How do memories transfer?

This 2018 Chinese study electronically modeled the brain’s circuits to evaluate memory transfer mechanisms:

“During non-rapid-eye-movement (NREM) sleep, thalamo-cortical spindles and hippocampal sharp wave-ripples have been implicated in declarative memory consolidation. Evidence suggests that long-term memory consolidation is coordinated by the generation of:

  • Hierarchically nested hippocampal ripples (100-250 Hz),
  • Thalamo-cortical spindles (7-15 Hz), and
  • Cortical slow oscillations (<1 Hz)

enabling memory transfer from the hippocampus to the cortex.

Consolidation has also been demonstrated in other brain tasks, such as:

  • In the acquisition of motor skills, where there is a shift from activity in prefrontal cortex to premotor, posterior parietal, and cerebellar structures; and
  • In the transfer of conscious to unconscious tasks, where activity in initial unskilled tasks and activity in skilled performance are located in different regions, the so-called ‘scaffolding-storage’ framework.

By separating a neural circuit into a feedforward chain of gating populations and a second chain coupled to the gating chain (graded chain), graded information (i.e. information encoded in firing rate amplitudes) may be faithfully propagated and processed as it flows through the circuit. The neural populations in the gating chain generate pulses, which push populations in the graded chain above threshold, thus allowing information to flow in the graded chain.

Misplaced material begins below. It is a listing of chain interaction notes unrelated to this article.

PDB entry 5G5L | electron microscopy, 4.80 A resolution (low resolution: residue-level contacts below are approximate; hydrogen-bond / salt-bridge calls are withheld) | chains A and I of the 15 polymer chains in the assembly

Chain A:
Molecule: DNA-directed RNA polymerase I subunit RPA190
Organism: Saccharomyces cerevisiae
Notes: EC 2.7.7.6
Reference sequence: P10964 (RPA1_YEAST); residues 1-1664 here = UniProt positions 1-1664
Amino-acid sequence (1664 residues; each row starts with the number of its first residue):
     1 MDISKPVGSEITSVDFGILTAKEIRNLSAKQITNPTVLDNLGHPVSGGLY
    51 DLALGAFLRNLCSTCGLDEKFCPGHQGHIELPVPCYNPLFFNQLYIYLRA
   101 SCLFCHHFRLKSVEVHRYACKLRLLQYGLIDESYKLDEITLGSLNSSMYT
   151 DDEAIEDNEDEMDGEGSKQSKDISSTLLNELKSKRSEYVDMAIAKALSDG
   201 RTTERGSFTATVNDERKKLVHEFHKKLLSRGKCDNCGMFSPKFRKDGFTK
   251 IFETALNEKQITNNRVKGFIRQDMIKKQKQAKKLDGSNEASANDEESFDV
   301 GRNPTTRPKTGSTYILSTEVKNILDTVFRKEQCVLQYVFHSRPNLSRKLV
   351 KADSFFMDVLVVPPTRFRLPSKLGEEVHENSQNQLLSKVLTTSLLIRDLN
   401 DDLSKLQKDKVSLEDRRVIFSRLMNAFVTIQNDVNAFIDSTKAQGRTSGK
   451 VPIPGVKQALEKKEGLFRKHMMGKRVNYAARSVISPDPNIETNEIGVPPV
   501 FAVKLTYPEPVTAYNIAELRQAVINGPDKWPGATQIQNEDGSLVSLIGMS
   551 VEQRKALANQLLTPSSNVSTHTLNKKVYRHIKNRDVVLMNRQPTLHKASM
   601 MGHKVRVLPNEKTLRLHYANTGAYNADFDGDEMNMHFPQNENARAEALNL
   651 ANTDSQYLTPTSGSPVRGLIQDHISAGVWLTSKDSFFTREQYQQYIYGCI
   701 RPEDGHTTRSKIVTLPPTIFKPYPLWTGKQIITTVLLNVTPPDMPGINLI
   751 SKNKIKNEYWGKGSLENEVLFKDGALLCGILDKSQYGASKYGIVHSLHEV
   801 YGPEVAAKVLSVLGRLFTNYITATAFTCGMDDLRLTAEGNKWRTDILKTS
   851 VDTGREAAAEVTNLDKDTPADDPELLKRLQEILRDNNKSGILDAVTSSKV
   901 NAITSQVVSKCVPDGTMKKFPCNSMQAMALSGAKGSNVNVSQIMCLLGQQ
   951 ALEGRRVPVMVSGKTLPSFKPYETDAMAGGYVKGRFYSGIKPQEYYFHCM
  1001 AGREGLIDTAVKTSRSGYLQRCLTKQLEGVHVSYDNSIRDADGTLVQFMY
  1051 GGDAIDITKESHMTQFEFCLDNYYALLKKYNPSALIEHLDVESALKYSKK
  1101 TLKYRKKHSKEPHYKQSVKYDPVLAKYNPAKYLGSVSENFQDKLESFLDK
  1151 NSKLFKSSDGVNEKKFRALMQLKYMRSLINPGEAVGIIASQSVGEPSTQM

In this paper, we will describe how a set of previously learned synapses may in turn be copied to another module with a pulse-gated transmission paradigm that operates internally to the circuit and is independent of the learning process.”

The study had neither been peer-reviewed, nor were the mechanisms tested in living beings. “A Mechanism for Synaptic Copy between Neural Circuits”

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